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To Keep or Not to Keep?

Help! I have a '97 Honda Civic with 168,000 miles on it and more than its share of dings and dents. (Taught my kid to drive years ago and it’s a manual–'nuf said.) The check engine light’s been on since last August. The mechanic said it was because it needs a new catalytic converter and since it’d cost $1,500 to replace, which is more than the car’s worth, I should just drive it until I can’t any longer. First of all, I’m feeling guilty polluting the air like I am and, second, I came into a little money recently and could buy a new used car, but I’d much rather use the money on home repairs. Other than the one obvious problem, the car seems to run well. And I can live with its looks a few more years. Would I be a fool to just go ahead and have a new catalytic converter put in? And if I did, what else should I have the mechanic check to make sure it’s in running order? Any input’s much appreciated…

You may not need a new catalytic converter. Your mechanic probably got a code described as “catalyst efficiency below threshold”, which can mean many things, usually that the downstream oxygen sensor is getting a bit lax in doing its job properly. A tailpipe emissions test would determine whether the converter is actually doing its job, and how well, and a proper computer scan and monitoring of live data would determine what’s going on with your oxygen sensors.

If this were my car and I were not subject to emissions testing, I would likely live with the light and consider putting the money elsewhere. Can you remember when the last time you had your timing belt and water pump replaced? If not, you may want to consider spending your money on that since failure of those parts can (and usually does) mean instant destruction of your engine. Check your local Honda dealership. They often have specials on timing belt/tensioner/water pump/seal kit jobs that are cheaper than anything general repair shops can touch, and it will probably be half what you were quoted to replace that catalytic converter.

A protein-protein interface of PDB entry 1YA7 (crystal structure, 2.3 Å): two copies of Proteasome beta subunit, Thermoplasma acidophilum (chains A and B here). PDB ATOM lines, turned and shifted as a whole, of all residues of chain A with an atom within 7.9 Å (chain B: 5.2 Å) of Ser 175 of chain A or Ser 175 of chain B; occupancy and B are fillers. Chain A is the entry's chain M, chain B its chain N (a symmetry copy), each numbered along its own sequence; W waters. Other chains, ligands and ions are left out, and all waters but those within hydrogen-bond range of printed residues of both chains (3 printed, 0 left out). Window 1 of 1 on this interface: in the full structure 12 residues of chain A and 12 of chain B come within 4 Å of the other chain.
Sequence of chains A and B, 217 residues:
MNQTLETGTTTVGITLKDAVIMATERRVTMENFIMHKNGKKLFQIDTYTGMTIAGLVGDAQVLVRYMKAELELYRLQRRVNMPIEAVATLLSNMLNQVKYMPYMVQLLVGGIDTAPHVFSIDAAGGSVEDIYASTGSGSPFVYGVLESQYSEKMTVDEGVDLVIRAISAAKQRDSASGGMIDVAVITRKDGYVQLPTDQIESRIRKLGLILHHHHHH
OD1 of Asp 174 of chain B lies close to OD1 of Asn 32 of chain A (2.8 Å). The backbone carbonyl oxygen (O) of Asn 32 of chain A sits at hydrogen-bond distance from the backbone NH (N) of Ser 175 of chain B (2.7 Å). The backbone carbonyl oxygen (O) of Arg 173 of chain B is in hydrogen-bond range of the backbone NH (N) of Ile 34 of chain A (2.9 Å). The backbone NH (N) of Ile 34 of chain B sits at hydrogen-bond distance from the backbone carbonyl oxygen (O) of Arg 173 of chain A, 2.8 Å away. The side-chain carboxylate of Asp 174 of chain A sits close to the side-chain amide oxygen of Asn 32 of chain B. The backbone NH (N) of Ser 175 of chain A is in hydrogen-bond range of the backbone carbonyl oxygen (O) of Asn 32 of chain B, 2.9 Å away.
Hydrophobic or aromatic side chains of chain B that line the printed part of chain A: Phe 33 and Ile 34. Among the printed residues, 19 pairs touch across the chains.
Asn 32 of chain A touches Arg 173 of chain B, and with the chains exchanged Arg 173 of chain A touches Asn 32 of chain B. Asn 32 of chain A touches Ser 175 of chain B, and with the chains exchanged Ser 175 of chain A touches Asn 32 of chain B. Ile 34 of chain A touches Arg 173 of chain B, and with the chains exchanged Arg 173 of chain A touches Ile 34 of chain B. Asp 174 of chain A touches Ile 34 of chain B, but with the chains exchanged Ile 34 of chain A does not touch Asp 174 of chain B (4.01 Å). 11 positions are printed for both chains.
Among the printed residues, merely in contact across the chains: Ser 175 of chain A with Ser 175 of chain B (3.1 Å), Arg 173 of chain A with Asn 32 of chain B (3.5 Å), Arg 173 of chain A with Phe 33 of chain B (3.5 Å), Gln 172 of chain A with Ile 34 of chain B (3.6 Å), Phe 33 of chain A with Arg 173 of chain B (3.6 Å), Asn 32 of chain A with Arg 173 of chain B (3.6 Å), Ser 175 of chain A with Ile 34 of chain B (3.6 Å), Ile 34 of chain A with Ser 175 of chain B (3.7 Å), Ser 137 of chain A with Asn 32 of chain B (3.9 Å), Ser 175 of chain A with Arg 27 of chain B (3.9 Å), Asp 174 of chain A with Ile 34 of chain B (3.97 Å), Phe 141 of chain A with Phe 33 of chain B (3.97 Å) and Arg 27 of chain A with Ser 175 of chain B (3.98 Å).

Thanks so much for the input. I do know that my timing belt’s fine. I had it replaced not that long ago. I’ll check with my local Honda dealership for any specials. You’ve been very helpful.

We had a 98 Civic with a CEL. One dealer quoted $2700 for the cat and several other parts. Took it to another dealer to get a second opinion, and they found a short in one of the wires (most likely caused by a mechanic when replacing the clutch). The repair was $85.

mark makes a good point that it could possibly be the post converter o2 sensor but i will say over 90% of catalyst low effeciency codes i have seen have been due to a bad converter. 1500 dollars for a converter sounds like a dealership quote, i am a dealership tech so i know they are expensive from the dealer, and unless its under warranty we send our customers to an exhaust shop where they can just cut out the bad converter and replace just the converter instead of alot of other stuff thats not needed.

Keep driving the car but don’t spend the money yet. Get at least 3 quotes from other mechanics. One should be the dealer, and two or more from private shops. Unless you are sure that a chain shop like Midas is honest and knowledgeable, stay away from the chains. Ask your friends and neighbors who they recommend for repairs. Tell the shop that you want an aftermarket converter if they recommend one. You won’t keep the car long enough to justify the cost of an OEM unit. If you need the catalytic converter and can get it installed for $600 or so, you will still have a lot of money left over for home repairs.

@ByCracky here’s some food for thought.

$1500 is about 3x new car payments. That is the worst case. The best case may be an O2 sensor which is a $50 part you can change yourself. If the car runs well and has been well maintained, by all means keep it. Hondas go forever.

Thanks, everyone, for all the great suggestions and recommendations.

Just for reference I googled up a replacement non OEM converter for the 97 Civic. It costs less then $120. No way labor is more then an hour to replace it. Not sure where you reside but if you have yearly emissions testing you’ll need to replace it eventually if you want to keep driving the civic. I’d certainly check the O2 sensors first as suggested


I’ll do that–thanks!